Learn to Learn

Church is by nature a learning environment. If your children have not learned to learn, church (and school) will be a bore, a chore, and a war!

The Bible says in James 1:21, “Therefore put away all filthiness and rampant wickedness and receive with meekness the implanted word, which is able to save your souls.” Some children do not function well in learning environments. Perhaps they find the classroom boring. Their behavior is a distraction to others in the class. They do not respect their teachers. They do not have a desire to learn. For a person to learn they must want to learn; they must have an attitude that is conducive to learning, i.e. “meekness.” It is dangerous for any person to have an unteachable attitude, but it is especially dangerous for a child to be unteachable.

If a child is not being challenged to learn at home, it will be a challenge for him or her to learn in a structured, academic environment. The home is the primary learning environment for a child, not the church or school. It is at home that a child should learn how to sit and be quiet when an adult speaks. It is at home that a child should be challenged to think and process new information. A child who learns to respect his parents in the home will most likely respect his or her teachers in the classroom.

Some parents allow their children to roam freely all week. Yet, because they want to “raise their kids in church” they clean up little Johnny on Sunday, take him to a Sunday School class, and demand that he behave. This is like putting a tiger in a cage at 9:45. Johnny won’t do well in a cage! He will have a hard time understanding why behavior that is freely allowed in the home is suddenly wrong at church. Johnny needs to have boundaries at home before he gets to church. If you want your child to behave in public places then teach them to behave at home. Suddenly demanding good behavior is not the same as teaching good behavior.

I do not mean to minimize the struggles of parents who have children with learning disabilities. Yet, I do believe there are parents who irresponsibly label their child’s disinterest in learning and their unruliness in the classroom as a learning disability. I would also ascribe to the idea that the problem with our public education system is not so much a rash of bad teachers as it is a plague of bad parents. The problem with some children with “learning disabilities” is that they have never learned to learn. Theirs is not a learning disability, but a learning deficiency. The deficiency is in the home. If you allow your children to watch countless hours of television, to participate in unstructured play, to do anything they want to do just as long as they are “out of your hair”, then you are not raising teachable children, but rocks. Your child’s heart will be a stone. He or she will lack the attitudes and behaviors that are necessary for learning. This is most critical when it comes to the Word of God. If your child does not learn from the Word of God, your child will not be born again. Your child needs to see a Bible before Sunday!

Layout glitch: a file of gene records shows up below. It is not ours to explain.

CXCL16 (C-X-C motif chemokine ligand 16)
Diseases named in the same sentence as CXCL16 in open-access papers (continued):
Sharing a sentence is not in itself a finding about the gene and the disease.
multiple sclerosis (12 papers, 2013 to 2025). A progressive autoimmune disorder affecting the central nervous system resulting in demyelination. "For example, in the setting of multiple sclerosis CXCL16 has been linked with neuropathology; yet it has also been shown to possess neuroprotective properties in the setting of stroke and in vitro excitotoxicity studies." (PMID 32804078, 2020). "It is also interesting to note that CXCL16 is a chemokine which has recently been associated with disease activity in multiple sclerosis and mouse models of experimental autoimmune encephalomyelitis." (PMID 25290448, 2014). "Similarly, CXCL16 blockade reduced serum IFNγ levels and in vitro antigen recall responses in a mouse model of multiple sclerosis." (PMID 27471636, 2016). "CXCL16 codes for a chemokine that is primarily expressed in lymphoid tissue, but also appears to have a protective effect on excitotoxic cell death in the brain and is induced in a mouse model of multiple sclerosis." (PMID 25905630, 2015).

Turn off the television. Introduce structure into the day. Challenge your child, especially those under five, to learn new things. Be an intentional teacher. If you do so, you will notice that your child’s time at school and church will be greatly enhanced. Parents need the church and school to reinforce the behaviors that are to be taught in the home. It is not the function of the church or the school to introduce the idea of discipline and structure to a child. I would submit that schools having trouble meeting the requirements of “no child left behind” are not laced with bad teachers but bad students. You would probably find that in those schools the students have serious behavioral issues. Students are not learning because their home lives are chaotic. Chaos at home will translate to chaos in the classroom. Teachers cannot teach because they are constantly having to address bad behavior.

If you rely on the church or the school to replace you as a parent, you have failed. If you create a learning environment and attitude in the home, the hearts of your children will not be stones, but teachable sponges. They will be eager to learn because they have learned to learn.


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